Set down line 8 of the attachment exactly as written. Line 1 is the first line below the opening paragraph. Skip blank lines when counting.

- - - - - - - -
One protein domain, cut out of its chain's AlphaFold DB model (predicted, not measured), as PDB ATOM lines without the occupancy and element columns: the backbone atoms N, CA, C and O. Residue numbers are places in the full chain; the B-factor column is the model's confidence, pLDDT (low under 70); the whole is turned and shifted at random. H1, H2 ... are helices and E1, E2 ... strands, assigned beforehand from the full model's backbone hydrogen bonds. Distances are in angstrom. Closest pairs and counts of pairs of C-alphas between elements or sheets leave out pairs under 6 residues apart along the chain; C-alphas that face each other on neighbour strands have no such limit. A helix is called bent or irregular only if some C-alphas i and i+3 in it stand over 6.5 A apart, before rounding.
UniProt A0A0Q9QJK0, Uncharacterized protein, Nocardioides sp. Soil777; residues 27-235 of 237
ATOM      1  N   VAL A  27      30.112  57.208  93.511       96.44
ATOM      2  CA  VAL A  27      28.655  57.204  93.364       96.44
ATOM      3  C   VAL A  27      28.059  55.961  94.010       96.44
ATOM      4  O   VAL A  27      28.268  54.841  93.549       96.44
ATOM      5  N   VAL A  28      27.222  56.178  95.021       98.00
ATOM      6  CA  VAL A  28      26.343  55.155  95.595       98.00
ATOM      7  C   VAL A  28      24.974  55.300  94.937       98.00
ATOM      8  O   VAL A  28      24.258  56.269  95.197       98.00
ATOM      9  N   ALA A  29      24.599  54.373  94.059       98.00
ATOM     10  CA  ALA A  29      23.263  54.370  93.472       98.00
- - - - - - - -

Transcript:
ATOM      7  C   VAL A  28      24.974  55.300  94.937       98.00